If you had to rank domestic large-cap stocks, corporate bonds, 30-day Treasury bills, and global stocks according to their risk levels, which one would you say carries the greatest risks? Given the perilous state of the world economy during the past several months, most people would probably say global stocks.

If you had to rank these same asset classes according to performance, which would you say was the top performer? Over the past 40 years, it was global stocks, despite losing an incredible 43% of their value in 2008 (see graph). Over the long term, global stocks and the S&P 500 have experienced comparable gains, but in any given year they may turn in disparate performances.

If your portfolio doesn’t include some global equities, it might be missing a key dimension. Global investing carries significant risks that are not to be taken lightly, so it is not appropriate for everyone. It’s a good idea to consider whether you are comfortable with the risks before you pursue the potential rewards.

Globalization vs. Political Instability

Developments in technology and trade agreements have opened new markets and opportunities for the world’s economies, whether they are emerging or already industrialized. However, not all nations are able to enforce contract and property rights to the same degree that has made the United States such a great place to invest. A decision to invest in another country must begin with an understanding of the political and economic forces at work in the region.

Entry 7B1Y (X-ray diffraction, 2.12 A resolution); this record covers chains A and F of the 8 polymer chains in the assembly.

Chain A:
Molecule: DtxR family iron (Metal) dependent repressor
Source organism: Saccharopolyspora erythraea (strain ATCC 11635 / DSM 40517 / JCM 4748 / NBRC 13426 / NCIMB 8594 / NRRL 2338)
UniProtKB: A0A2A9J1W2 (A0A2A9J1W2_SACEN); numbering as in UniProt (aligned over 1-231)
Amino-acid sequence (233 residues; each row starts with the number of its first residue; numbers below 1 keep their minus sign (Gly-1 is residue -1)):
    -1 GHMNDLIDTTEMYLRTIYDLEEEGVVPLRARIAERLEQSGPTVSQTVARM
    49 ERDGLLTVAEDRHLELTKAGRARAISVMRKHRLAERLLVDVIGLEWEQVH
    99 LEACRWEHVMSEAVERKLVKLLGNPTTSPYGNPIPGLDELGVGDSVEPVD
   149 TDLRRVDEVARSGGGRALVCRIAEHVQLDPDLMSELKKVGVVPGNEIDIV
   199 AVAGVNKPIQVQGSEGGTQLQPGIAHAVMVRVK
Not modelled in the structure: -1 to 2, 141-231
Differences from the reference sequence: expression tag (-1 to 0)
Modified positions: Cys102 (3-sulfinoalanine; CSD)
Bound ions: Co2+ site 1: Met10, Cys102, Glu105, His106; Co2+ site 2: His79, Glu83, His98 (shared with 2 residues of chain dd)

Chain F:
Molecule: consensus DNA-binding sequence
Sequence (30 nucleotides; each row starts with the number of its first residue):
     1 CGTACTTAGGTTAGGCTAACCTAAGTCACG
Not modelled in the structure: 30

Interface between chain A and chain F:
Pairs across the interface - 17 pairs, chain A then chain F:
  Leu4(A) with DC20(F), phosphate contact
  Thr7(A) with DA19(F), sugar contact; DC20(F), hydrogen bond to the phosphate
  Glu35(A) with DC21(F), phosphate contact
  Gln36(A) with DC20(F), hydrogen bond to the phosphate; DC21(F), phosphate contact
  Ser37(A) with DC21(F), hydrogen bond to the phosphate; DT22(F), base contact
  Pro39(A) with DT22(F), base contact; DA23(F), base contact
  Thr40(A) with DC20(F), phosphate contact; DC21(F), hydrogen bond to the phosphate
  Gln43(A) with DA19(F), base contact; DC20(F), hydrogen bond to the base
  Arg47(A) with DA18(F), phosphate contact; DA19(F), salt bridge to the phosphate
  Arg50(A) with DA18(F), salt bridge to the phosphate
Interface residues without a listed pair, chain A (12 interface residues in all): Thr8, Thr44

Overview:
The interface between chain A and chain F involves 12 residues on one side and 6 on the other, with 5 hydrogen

Diversification vs. Currency Fluctuations

The dollar has a record of stability that is hard to match, but its recent weakness is a reminder that dollar-denominated investments can be risky, too. Investing abroad offers the opportunity to help manage these risks by spreading them across multiple economies and currencies.

However, currency fluctuations also pose risks. If an investor’s domestic currency is strong against a foreign currency, the investor may be able to gain purchasing power when exchanging to the weaker currency. But if the foreign currency continues to weaken, any investment gains and the principal may lose value when exchanged back into the domestic currency. Staying abreast of the forces that influence a particular currency’s value is essential to successful global investing.

Stellar Potential vs. Financial Reporting

The greatest return potential is frequently associated with the greatest risks. This is true whether you are talking about a start-up company or a fledgling economy. Because the U.S. economy is mature, its accounting standards are among the most rigorous in the world. Growing economies are often marked by lax accounting standards, which can make it more complicated to perform the due diligence that is essential to finding sound investment opportunities.

The risks of global investing are numerous, but so are the potential opportunities. A decision to pursue foreign investment opportunities should begin with a thorough examination of your risk tolerance.